There’s nothing more disruptive on your daily commute than suddenly hitting a black spot that zaps all your phone reception. Yes, Upfield line between Flemington Bridge and Jewell I’m looking right at you. You’d think that in our technologically-developed world we wouldn’t be subjected to drop-outs right in the middle of the city but it happens — and someone’s figured out why.

RMIT professor of telecommunications Mark Gregory broke it down for The Age on Monday, explaining that these black spots are tough to avoid because of the way our networks are set up.

Mobile phones rely on a bunch of towers that send out signal in a radius around it, which is called a cell. As you move further away from one tower, the signal weakens until you pick up on the next tower’s signal.

So if your train, bus, tram or whatever mode of transport you’re using reaches the edge of a cell where the signal from a tower is really faint, your phone reception craps out until it can pick up the next tower’s signal.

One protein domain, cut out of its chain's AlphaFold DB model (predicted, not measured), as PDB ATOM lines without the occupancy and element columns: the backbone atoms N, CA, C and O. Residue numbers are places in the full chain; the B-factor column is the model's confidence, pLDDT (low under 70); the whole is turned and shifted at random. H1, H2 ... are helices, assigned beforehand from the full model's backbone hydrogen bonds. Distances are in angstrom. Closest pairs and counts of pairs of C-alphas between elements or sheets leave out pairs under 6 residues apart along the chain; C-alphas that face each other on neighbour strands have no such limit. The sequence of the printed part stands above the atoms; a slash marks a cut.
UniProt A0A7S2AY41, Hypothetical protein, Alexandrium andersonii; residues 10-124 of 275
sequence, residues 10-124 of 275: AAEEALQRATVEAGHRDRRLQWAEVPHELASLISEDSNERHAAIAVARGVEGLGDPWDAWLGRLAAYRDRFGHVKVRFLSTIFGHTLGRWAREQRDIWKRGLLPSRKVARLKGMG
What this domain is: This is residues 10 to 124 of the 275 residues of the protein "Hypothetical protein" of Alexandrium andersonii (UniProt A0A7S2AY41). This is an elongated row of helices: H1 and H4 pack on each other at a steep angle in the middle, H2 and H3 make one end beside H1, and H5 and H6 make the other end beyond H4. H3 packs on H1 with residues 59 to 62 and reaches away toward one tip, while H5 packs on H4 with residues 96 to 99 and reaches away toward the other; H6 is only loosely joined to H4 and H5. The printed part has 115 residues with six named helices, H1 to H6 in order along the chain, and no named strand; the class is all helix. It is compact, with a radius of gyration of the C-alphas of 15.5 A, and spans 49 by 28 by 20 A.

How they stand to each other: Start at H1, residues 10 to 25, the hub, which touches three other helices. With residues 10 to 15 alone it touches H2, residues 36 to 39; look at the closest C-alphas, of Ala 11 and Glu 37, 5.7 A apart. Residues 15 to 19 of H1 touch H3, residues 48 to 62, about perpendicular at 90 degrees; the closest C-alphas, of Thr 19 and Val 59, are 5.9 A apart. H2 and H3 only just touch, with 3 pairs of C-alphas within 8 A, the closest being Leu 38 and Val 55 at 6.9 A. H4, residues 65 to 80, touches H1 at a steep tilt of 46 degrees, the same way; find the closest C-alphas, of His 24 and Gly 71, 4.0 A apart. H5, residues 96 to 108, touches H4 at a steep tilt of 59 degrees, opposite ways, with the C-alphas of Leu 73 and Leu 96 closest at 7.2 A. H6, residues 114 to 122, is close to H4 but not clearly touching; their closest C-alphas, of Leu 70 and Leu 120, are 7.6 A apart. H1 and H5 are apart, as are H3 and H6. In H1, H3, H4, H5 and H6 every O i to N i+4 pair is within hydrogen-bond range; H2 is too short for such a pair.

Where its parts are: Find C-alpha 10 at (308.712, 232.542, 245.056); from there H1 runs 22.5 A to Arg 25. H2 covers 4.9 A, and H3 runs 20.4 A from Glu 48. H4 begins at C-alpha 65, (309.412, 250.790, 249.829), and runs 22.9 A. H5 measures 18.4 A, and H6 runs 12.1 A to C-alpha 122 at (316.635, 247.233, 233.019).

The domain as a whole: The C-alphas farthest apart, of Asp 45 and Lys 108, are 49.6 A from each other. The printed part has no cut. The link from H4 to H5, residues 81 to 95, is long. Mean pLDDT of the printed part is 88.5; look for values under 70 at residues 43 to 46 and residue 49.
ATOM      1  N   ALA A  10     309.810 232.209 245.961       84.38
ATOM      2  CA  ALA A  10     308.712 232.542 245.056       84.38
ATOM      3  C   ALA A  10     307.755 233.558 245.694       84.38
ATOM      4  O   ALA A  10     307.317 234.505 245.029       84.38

“Your device goes, ‘hey, there’s no new cell to connect to’ so it starts seeking [for one] and you drop out,” Gregory said.

“You see everyone’s phones drop out as you’re going through like a big ripple.

“I quite enjoy just watching everyone giving up on their phone for about 15 seconds.”

Other things can disrupt your reception while you’re travelling, like buildings, tunnels and hectic weather. All those things cause the signal from mobile towers to not reach as far which means our phones struggle to connect.

I feel like I knew that going into a tunnel is a total signal suck but who would have thought that trees and heavy rain also mucks around with your phone reception? I guess that explains why my phone craps out when I’m on a hike or Melbourne’s smacked with really rotten weather.

Image: Bojack Horseman / Netflix